Martin Luther King's home town of Atlanta was a place where a black man could dare to dream. Forty years after MLK's death, Marcel Theroux rakes over the embers

Atlanta is mild and balmy when I arrive, even though it's still early in the year. From the moment I leave the airport, I'm hit by warm air and the non-specific sense of wealth and efficiency that always strikes me when I come to the US. It's particularly strong in Atlanta. From 2000 to 2005, this was the fastest-growing city in America.

A cheerleaders' convention is taking place; heavily made-up pre-teens are wandering around downtown, which isn't quite the historic centre one might expect. A tendency to build and tear down means that characterful old buildings are few and far between. The skyline holds an impressive set of sparkly skyscrapers, but for visitors who have come hoping for something out of Gone with the Wind, they might be a bit of letdown.

Some old friends take me out to dinner. They moved here from New York, and are typical of the young professionals who came to Atlanta during the jobs boom of the Nineties. Two Urban Licks, the trendy restaurant where we eat, is buzzing, crowded and almost too noisy to speak in. The car is parked by a valet. We drink Sweetwater beers. The biggest rotisserie in America – and surely that means the biggest one on Earth? – is on the fritz, so I have crab beignets, and bronzed shrimp on gouda polenta, and cupcakes: rich, spicy, sticky Southern food.

My friends claim to be homesick for New York, but their list of reservations about their new hometown – expensive property, too many incomers, lack of character, too much traffic – seems to sum up the distinguishing features of any city on the up.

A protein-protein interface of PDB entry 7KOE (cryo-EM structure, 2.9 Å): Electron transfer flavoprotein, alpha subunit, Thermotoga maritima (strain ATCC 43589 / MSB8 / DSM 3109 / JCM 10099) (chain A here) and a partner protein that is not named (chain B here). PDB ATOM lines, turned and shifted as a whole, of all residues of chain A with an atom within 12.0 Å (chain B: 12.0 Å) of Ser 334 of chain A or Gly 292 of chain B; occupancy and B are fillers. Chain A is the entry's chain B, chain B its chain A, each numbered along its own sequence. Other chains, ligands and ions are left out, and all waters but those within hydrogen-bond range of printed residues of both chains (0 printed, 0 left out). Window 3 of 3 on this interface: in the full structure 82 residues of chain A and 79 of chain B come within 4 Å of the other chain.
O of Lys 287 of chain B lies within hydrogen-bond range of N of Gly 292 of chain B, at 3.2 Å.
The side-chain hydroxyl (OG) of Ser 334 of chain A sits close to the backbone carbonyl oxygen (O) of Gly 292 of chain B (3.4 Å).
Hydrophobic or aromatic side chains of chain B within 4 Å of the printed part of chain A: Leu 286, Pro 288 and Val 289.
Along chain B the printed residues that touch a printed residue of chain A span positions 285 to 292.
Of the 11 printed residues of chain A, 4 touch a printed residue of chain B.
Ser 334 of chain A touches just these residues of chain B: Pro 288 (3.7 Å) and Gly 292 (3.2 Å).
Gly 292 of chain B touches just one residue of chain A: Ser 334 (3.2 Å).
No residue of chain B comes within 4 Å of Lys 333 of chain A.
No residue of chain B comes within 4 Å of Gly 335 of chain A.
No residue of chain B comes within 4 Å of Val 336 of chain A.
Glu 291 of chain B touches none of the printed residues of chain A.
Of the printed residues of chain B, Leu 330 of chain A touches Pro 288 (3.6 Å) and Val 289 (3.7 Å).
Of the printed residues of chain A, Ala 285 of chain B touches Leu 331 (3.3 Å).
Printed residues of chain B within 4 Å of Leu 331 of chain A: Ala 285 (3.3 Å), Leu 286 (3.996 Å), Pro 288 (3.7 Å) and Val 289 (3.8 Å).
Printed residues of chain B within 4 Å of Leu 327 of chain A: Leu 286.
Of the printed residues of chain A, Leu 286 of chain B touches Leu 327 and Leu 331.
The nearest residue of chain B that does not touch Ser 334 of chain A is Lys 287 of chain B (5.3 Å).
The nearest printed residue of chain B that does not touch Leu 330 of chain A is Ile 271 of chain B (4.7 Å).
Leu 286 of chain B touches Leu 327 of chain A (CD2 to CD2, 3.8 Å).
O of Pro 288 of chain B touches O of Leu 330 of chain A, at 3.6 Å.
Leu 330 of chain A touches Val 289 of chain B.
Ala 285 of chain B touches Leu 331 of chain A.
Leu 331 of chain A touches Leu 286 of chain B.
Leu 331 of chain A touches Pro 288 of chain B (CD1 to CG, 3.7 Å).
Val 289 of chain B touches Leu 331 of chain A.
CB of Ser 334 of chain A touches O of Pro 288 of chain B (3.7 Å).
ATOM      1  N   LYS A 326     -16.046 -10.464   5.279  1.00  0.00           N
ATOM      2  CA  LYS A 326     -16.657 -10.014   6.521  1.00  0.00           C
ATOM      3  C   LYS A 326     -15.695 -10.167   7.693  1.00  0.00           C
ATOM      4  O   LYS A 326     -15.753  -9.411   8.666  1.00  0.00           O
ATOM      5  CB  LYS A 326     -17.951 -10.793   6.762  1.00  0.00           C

The next morning, I wake at seven and watch the televangelist Creflo Dollar preaching on TV. Funnily enough, I'm in Atlanta to pay my respects to a man of God, but it's Martin Luther King Jr and not Creflo that I'm after. The Rev Dollar is wearing a six-button suit and going through the checklist for when you're considering marrying a partner. He's up to number 38. He checks the time on an enormous gold watch. I can't make my mind up about Creflo. On the one hand, he seems to be the incarnation of the holy man with an insatiable pecuniary appetite. On the other, he's a charismatic speaker with great comic timing. I find myself laughing at his jokes and wondering if the coincidence of money and religion is, in fact, objectionable. Should Creflo be paid less than, say, Jimmy Carr?

I head out for breakfast at the Sweet Auburn Bread Company. Martin Luther King Jr was born and raised in the Sweet Auburn district, a walkable neighbourhood of wooden houses that still centres on the Ebenezer Baptist Church, where both King and his father preached. The Sweet Auburn Bread Company is a tiny bakery-cum-coffee shop that serves traditional Southern food. Its chef and owner, Sonya Jones, urges me to try the homemade Georgian peach preserves on my smoked-sausage sandwich. There's also bacon, and buttermilk biscuits. The breads are warm and soft, and baked the way that Southerners like them: a little snap of crispness from the crust and then a warm and pillowy inside.